Camping is one of my favorite things to do. It brings back many happy memories of my childhood and the numerous camping adventures we would take that would define my summer holidays. Our family vacations involved cramming my parents, six kids, enough gear to house and feed all of us, bikes for each person, and sometimes a canoe into our fifteen passenger van with a homemade trailer for the bikes and canoe attached behind us. The back seat of the van had been removed and was replaced with a large wooden storage box that my Dad had custom built that had special compartments sized perfectly to hold our cooler, a picnic basket, bins of food, the camping box he had built that would be my mother’s “kitchen” for the duration of our camping excursion, and suitcases filled with clothes, swimwear, and shoes. My parents sat in front with two kids to each of the three bench seats behind them. A head count was taken each time we got in the car to ensure that nobody had been accidentally left behind and we would head to one of the many Minnesota State Parks. We had a spacious four room tent where my parents would reside in one section and then three girls to two of the other rooms. The fourth room was reserved for shoes. Bike trips and short hiking excursions were the daily activities we would squeeze in in between meals. Having six girls in one campsite made for a rowdy crew at times and I look back on fondness with my dad hollering at us and telling us that, “Nobody came to the state park to hear the Conlin girls scream.” My parents taught us from an early age the importance of treating the outdoors with the respect that it was due. Late night trips to the privies included lessons in flashlight etiquette. Roasting marshmallows around the late evening campfires were always accompanied by singing and stories. My sisters and I were taught many folk songs as children and we would sing, often in two to three part harmony around the flickering flames.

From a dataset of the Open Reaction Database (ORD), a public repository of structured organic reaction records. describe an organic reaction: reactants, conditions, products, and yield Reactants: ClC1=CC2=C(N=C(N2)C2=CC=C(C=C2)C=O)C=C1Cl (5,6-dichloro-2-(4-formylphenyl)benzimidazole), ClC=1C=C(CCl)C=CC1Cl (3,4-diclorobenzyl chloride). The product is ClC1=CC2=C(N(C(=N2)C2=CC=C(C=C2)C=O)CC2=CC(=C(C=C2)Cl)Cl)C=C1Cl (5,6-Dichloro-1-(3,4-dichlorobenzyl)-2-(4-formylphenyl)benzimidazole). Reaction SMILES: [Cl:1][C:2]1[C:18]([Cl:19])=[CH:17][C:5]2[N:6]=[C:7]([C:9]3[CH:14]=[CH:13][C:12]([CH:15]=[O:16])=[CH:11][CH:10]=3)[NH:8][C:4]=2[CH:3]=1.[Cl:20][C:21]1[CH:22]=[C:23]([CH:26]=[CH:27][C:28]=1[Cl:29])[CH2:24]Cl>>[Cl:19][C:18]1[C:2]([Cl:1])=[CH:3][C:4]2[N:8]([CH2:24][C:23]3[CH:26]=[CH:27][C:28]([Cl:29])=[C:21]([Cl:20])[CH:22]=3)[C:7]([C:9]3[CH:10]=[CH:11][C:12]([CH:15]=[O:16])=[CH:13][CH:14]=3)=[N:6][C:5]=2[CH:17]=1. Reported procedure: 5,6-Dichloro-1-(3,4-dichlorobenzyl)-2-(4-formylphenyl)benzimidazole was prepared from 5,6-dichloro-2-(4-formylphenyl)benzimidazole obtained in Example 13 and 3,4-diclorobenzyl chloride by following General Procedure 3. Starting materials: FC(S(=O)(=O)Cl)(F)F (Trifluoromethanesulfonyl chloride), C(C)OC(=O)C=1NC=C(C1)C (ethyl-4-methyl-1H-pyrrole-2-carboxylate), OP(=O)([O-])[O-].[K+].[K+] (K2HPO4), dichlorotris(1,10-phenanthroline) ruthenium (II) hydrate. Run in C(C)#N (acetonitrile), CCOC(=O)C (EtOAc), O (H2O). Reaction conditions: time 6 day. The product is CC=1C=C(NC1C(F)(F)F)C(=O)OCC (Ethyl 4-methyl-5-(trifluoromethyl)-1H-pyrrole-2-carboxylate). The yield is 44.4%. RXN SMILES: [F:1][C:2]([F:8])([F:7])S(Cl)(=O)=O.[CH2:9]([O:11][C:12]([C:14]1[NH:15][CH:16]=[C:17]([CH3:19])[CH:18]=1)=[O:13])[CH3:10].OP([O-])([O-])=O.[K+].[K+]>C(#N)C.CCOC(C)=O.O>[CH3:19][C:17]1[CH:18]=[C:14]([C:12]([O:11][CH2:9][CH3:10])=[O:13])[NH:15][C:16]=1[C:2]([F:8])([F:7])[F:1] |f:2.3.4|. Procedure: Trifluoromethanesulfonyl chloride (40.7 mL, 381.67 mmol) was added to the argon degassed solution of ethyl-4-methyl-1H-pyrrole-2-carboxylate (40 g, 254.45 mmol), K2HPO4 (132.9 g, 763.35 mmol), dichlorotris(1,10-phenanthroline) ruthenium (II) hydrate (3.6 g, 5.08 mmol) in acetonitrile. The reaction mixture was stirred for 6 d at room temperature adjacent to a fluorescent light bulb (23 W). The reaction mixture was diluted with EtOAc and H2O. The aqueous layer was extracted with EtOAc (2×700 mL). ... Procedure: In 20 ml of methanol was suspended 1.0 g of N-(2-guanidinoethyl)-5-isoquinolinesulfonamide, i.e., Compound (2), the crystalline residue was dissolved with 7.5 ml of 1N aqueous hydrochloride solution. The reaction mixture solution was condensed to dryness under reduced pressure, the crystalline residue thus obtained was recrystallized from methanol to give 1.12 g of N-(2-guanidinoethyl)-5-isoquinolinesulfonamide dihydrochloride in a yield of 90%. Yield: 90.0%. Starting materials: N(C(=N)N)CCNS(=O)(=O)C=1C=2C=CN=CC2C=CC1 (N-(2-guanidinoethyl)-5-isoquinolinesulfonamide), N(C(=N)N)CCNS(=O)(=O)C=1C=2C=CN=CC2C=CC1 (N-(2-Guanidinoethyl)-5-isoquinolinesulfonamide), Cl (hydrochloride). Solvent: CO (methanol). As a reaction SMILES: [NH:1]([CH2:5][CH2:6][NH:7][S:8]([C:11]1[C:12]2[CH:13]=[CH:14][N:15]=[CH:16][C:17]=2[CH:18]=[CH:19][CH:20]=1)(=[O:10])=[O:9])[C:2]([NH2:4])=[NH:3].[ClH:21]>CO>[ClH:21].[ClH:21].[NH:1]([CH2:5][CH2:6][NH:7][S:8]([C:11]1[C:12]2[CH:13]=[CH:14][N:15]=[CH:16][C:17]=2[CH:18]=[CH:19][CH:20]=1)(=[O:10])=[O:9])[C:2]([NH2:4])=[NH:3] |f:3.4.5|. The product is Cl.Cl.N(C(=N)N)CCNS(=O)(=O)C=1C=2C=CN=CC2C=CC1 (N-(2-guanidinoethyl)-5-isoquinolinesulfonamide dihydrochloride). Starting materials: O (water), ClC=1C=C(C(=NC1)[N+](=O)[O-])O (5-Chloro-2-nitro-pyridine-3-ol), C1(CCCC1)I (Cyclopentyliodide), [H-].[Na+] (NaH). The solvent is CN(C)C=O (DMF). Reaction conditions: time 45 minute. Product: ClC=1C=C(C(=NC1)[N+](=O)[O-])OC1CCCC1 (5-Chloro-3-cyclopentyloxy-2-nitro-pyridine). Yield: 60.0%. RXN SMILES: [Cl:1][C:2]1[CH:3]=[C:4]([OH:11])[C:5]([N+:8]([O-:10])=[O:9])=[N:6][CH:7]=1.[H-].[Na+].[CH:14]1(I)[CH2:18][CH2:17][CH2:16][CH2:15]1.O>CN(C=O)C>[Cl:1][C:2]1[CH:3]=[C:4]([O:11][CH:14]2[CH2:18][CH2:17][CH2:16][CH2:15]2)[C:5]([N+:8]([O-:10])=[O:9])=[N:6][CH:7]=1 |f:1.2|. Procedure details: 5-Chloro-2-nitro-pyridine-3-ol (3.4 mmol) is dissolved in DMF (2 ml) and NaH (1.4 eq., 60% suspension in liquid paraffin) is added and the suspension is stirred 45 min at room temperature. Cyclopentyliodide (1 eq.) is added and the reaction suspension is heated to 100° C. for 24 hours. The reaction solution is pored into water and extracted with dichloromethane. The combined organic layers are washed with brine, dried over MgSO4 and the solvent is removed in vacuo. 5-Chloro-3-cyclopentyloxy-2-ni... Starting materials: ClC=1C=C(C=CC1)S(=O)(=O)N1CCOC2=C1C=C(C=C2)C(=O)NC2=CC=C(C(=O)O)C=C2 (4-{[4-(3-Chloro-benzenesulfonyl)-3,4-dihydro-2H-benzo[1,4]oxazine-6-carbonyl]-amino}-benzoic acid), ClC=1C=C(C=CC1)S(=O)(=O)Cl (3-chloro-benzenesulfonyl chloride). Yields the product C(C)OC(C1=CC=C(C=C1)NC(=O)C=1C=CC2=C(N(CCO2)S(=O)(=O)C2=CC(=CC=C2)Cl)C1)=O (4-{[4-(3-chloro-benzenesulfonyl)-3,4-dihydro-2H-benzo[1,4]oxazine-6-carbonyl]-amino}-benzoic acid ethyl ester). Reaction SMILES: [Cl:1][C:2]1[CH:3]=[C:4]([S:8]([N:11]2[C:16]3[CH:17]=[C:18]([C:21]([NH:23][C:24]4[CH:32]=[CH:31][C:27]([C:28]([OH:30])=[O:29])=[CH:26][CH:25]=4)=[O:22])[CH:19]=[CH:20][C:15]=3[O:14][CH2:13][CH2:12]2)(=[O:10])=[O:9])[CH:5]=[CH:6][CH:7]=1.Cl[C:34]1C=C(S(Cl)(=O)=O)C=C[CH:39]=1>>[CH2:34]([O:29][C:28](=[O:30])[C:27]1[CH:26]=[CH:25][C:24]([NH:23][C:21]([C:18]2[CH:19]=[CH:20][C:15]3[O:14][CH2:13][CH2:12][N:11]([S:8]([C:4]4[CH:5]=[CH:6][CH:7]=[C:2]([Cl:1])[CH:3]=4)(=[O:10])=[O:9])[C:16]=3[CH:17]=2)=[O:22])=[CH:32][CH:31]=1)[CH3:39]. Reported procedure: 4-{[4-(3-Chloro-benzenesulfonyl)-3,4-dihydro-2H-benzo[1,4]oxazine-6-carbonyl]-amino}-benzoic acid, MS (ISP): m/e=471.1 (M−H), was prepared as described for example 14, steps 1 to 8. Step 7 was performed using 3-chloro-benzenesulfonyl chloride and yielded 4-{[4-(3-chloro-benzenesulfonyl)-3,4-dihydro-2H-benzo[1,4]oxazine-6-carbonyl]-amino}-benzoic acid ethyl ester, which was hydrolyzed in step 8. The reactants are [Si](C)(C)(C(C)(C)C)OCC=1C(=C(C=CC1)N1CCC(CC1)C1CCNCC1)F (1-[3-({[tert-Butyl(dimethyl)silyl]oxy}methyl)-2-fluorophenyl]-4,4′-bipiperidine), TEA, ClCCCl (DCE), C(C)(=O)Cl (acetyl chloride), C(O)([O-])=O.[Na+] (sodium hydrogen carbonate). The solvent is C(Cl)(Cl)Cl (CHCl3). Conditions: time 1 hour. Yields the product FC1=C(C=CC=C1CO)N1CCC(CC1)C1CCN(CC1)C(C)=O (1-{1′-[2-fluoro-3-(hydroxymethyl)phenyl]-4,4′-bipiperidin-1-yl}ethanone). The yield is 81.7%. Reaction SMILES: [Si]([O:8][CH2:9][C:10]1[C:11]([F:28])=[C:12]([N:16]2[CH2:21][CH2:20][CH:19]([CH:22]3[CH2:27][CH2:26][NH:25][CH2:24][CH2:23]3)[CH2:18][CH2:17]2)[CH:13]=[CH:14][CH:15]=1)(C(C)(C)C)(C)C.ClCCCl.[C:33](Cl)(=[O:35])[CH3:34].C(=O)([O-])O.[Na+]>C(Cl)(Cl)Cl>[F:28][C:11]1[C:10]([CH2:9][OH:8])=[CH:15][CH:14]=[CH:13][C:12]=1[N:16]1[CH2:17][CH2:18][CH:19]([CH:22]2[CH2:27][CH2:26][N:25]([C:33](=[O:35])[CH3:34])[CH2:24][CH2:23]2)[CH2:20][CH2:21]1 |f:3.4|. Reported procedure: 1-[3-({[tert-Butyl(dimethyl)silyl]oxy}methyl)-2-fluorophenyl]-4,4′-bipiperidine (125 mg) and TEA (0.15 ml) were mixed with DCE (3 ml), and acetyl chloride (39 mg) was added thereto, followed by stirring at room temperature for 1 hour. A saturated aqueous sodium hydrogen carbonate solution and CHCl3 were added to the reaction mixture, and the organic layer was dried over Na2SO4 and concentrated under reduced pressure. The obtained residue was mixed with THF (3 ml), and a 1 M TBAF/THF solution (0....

These cherished memories have me anticipating the first car camping trip of the summer with great anticipation. I have been itching to get out our REI Half Dome tent for weeks but trips home and other obligations had us waiting until last weekend when we were pleased to discover we had absolutely nothing to do! Saturday morning dawned bright and already a little warm. With temperatures expected to reach into the high 80s to low 90s we began checking the weather in different parts of the state. The east side of the Cascades were predicting even higher temperatures in the 100s but across the sound along the Pacific Ocean the temperatures were in the mid 70s. The temperature wasn’t the only thing drawing us to the ocean. The fact that we have lived in Seattle for over a year and both of us had yet to see the Pacific Ocean was another reason we were anxious to head west!

We drove 2.5 hours to the city of Ocean Shores located right on the coast. We were able to drive our Explorer right onto the sandy beach along with many other cars. People were everywhere flying kites, building sand castles, sunning themselves, picnicking, or enjoying a horseback ride along the shore for $20. We had stopped at Subway for a sandwich to go and got out our REI camping chairs and enjoyed lunch in the sun, listening to the waves lap at the shore, the shrieks of delight from children getting their toes wet, and laughter from a family taking photos in the shallow waves.

Eating lunch on the beach!

Eating lunch on the beach!

First time seeing the Pacific Ocean!

First time seeing the Pacific Ocean!

Latigo was politely waiting, if a little bit more anxiously than normal, for us to finish our lunch so he could go frolicking in the water!

Can we swim yet?!?

Can we swim yet?!?

Playing with him on the beach was one of the most delightfully fun activities I have done in awhile! We ran, played a rousing game of fetch that included almost losing the ball in the waves numerous times, and watching with disgust as Latigo drank the saltwater.

Running on the beach!

Running on the beach!

Ready for some fetch in the water!

Ready for some fetch in the water!

Shake it off!

Shake it off!

Shaking off in my face!

Shaking off in my face!

FETCH!

FETCH!

Lets GO!

Lets GO!

Thoroughly soaked and sandy we headed back to the car and decided to try and find a campsite for the night.

Heading back to the car

Heading back to the car

Bobby had found a campground by simply looking at the previously downloaded map of the area on our wonderful GPS app GAIA. Without much information other than its location we headed there hoping a site would be open. It was located about 40 miles from Ocean Shores and was situated within the Olympic National Forest. After close to 15 miles on a gravel and pothole speckled road we arrived at the campground and our jaws dropped. Campbell Tree Grove Campground is an incredibly scenic campground with old growth Western red cedar, Western hemlock, and douglas fir trees that stood more than 300 feet tall around us and are estimated to be more than 500 years old. With a thick undergrowth of the next generation of trees already hard at work the screening between campsites was ridiculously thick. We were pleased to discover that several campsites were open, we opted for a secluded site where we had no visual contact with anyone around us and a pit toilet was nearby.